A pretty good PSM III study guide!

Yeah, that’s right: another pretty good guide! Like my study guide for PSM II, this PSM III focussed resource will help you study and be prepared for the Scrum.org PSM III assessment. It's not perfect, it doesn't cover everything you could possibly do and read. Because honestly, that will take you forever. Perfection is the enemy of the good, so let's "maximize the amount of work not done". If you're going for PSM III, you know why I'm not gold-plating it. This guide focuses on doing the work that will give you the most bang for your buck. Which, in the case of PSM III, is already quite a bit.

The advice in this guide is loosely ranked from the "must haves" to "nice to haves". That being said, you'll likely want to touch upon everything mentioned. Good luck preparing and getting pretty good!

Pretty good PSM III study guide!

Before you go through this guide...

As said, I've written a PSM II guide as well. All of the material there is equally relevant for PSM III. I'll briefly repeat some of the advice in this guide, but I will mostly focus on the important differences. Bottomline: when studying for PSM III, first go through PSM II study guide as well.

What is the PSM III assessment about?

Let’s start off by quickly defining what the PSM III is about. Scrum.org describes this assessment and certification as being aimed at people with 'distinguished' knowledge of Scrum. As of August 29th 2022, a total of 1,052 people worldwide hold this certification. Compared to the 499,227(!) people holding PSM I, and 21,493 for PSM II, it’s clear to see how the PSM III allows Scrum practitioners to truly distinguish themselves.

Personally, I think the PSM III might be one of the few truly valuable certifications out there. Don't get me wrong, most certifications limit the chance that its holder doesn't know anything about the subject. They attended training or passed a multiple choice exam, which of course has some value. PSM III however, in the way it's set up, truly requires mastery and on-the-spot acurate knowledge. Let's talk more about that.

What is contained in the PSM III assessment?

In terms of timing and questions, PSM III is a different beast compared to I and II:

  1. There's 30 questions total
  2. The questions are a rough 50/50 mix between open, essay-style questions and multiple choice. I've also heard people get around 60% to 70% open questions.
  3. "Open" means you get a question, and you yourself type your answer in a text-area.
  4. The time limit is two and a half hours, after which your exam is automatically submitted.
  5. The exact weighing between multiple-choice and open questions is unknown. It feels as though the open questions are (rightfully) given more weight. I have no official source on this, this is educated guesswork.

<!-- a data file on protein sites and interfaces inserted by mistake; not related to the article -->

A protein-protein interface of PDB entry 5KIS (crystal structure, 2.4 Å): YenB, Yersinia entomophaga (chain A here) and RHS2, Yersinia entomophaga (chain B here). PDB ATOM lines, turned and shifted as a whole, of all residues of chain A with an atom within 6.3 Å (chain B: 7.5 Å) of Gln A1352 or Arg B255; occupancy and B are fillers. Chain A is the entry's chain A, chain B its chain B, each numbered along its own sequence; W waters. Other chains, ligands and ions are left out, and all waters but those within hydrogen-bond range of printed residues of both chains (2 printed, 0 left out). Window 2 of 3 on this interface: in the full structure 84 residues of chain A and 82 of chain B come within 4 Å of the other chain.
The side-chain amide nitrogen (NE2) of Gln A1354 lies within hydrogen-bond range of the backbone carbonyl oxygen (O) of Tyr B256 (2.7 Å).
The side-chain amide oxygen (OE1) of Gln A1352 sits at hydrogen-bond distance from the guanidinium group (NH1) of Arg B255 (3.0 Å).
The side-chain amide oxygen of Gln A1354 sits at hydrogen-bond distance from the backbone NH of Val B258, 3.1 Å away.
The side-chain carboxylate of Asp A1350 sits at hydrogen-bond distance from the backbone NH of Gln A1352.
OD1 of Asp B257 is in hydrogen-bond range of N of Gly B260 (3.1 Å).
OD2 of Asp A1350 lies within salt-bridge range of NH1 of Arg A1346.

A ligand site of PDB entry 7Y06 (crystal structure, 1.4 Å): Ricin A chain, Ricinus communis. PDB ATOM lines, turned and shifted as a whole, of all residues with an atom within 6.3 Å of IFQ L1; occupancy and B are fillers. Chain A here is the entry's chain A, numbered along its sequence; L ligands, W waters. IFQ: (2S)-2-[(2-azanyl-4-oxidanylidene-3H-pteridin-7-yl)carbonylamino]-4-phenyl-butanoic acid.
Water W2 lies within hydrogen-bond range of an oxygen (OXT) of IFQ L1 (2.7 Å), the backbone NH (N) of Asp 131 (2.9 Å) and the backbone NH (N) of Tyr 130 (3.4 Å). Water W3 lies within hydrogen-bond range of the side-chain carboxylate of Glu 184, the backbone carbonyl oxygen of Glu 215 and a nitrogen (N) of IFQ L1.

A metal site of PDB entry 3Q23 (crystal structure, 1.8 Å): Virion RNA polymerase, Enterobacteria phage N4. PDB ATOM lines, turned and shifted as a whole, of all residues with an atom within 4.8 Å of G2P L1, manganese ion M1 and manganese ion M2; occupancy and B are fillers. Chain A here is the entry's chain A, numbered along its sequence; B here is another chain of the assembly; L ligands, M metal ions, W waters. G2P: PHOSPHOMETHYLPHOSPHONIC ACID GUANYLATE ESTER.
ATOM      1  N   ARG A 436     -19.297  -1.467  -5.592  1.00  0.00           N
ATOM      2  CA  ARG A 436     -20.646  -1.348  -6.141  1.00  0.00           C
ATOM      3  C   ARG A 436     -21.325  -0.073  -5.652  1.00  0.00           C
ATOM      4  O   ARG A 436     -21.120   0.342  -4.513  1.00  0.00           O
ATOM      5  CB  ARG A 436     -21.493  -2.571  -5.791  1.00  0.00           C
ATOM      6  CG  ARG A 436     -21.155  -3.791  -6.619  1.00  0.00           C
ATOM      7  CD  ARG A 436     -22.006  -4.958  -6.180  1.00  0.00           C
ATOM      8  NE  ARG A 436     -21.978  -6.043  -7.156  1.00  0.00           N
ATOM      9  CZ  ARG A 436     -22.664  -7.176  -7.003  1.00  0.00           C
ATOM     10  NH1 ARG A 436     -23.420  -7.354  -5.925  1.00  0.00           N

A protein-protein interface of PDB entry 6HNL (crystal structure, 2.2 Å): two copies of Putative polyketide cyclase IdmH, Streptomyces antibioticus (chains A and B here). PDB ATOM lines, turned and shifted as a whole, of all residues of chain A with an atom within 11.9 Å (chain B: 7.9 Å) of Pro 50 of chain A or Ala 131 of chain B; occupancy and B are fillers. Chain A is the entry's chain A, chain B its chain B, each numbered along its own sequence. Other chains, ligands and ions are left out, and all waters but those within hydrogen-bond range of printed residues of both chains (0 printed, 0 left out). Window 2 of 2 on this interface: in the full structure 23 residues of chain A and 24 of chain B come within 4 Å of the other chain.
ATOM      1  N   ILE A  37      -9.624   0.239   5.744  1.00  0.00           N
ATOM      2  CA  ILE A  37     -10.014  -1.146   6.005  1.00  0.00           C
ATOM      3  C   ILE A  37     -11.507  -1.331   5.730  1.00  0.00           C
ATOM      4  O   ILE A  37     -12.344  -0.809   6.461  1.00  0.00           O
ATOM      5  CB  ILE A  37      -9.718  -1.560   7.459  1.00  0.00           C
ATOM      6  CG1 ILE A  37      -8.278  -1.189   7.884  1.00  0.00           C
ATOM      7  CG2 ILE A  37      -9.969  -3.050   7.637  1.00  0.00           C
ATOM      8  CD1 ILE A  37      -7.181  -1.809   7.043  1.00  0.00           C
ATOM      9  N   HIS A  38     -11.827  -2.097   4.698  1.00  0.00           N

6. The open answers will be manually graded by Scrum.org staff. Therefore, receiving the assessment result can take a few weeks.
  7. The passing mark is 85%. Those wanting to go for PST accreditation will need a 95% result.
  8. When you initially finish the exam, the score displayed purely represents how you did on the multiple choice questions.
  9. The multiple choice questions are roughly PSM II level.

It's probably no surprise the biggest challenge is in the open questions. Or, to be more precise, the open questions combined with the time limit.

8 minutes per question can kill you

When you say it out loud, "two and a half hours for thirty questions", sounds like plenty of time. Spoiler: it is not. It is absolutely oppressive. There are many stories to be found online of people failing PSM III simply due to lack of time. I can talk from experience there. I failed my first attempt with a 79% score, largely because I ended up having one minute left for the final three open questions. I entered some keywords in the answer field for the sake of it not being empty. Had I spread my time more effectively, I would have stood a better chance. 3 questions represent at least 10% of the exam score, probably more if open questions are weighted differently.

That whole experience was actually the reason I built the first version of the PSM III practice exam on this website. It felt so silly failing due to time management, that I wanted to be able to practice that aspect specifically. For now, preferably don't use the PSM III practice exam until you're fairly confident about your knowledge level. Doing the test at that point in time maximizes the value you get out of it.

Why the time limit is so oppressive

To appreciate in detail the challenge the time limit poses, it's good to know that in my mind, there are roughly two types of open questions in the PSM III:

  1. Open questions that are answerable with a reasonably "by the book" answer;
  2. Open questions that require experience and connections between multiple parts of Scrum and related concepts from the glossaries.

Unsurprisingly, the first category of questions is easier to handle. You do your best to give a concise answer and move on. This type of question and answer can look something like this:

  • Question: The Product Owner on your Scrum team expresses she finds it difficult to assess whether the Product is progressing in such a way that it's valuable to end-users. What is your advice?
  • Example answer: the proof of a valuable product is in letting prospected end-users and stakeholders inspect it, use it and give feedback. The Sprint Review is an excellent event for this. Apart from that, the Product Owner can use the latest increment to test with end-users at any time to validate the value and make the product backlog ordered by having the most valuable work on top. Releasing to the market early is another great way of validating.